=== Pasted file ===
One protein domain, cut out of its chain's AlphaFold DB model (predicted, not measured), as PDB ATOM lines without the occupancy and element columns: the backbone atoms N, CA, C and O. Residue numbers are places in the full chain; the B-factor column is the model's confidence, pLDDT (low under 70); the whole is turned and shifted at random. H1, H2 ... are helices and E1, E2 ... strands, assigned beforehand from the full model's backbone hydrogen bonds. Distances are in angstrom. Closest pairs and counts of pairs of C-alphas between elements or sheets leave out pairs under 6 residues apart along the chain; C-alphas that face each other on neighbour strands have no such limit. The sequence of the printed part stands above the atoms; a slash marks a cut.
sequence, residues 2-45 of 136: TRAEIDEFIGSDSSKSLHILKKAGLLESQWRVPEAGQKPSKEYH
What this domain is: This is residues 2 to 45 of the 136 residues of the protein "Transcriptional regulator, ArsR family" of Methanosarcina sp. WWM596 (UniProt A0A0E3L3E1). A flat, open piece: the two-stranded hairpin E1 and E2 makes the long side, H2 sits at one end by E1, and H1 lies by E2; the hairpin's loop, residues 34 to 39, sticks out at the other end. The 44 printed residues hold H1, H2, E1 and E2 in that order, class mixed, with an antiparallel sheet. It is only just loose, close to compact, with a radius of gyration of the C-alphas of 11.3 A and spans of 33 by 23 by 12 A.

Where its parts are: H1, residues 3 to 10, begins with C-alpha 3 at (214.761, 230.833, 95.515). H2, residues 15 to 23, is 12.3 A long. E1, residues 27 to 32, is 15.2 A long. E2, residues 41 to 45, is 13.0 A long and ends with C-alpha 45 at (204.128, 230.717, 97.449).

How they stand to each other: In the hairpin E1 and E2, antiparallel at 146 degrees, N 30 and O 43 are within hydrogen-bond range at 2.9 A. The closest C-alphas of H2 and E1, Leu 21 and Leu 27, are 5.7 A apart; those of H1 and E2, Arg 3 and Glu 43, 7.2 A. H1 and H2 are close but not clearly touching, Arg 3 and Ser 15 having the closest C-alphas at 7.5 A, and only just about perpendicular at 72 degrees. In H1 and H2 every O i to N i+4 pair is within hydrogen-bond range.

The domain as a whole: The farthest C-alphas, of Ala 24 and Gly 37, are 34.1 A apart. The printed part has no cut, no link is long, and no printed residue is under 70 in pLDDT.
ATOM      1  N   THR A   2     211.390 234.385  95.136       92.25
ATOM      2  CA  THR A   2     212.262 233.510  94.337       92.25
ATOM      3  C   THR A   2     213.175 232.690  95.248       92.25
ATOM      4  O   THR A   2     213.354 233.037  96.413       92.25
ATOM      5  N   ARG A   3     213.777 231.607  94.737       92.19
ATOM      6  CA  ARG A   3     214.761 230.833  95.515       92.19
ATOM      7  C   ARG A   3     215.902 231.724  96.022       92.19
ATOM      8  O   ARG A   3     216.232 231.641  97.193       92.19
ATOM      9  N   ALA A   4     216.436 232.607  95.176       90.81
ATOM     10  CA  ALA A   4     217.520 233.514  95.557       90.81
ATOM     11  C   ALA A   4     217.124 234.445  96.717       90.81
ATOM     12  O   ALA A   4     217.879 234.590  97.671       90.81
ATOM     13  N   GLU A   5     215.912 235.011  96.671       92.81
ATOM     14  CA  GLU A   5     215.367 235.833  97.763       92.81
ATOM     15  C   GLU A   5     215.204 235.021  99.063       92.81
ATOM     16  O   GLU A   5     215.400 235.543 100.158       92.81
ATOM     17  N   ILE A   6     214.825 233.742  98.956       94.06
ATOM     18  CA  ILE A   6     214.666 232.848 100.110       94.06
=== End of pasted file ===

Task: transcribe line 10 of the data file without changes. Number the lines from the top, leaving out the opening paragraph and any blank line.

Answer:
ATOM      5  N   ARG A   3     213.777 231.607  94.737       92.19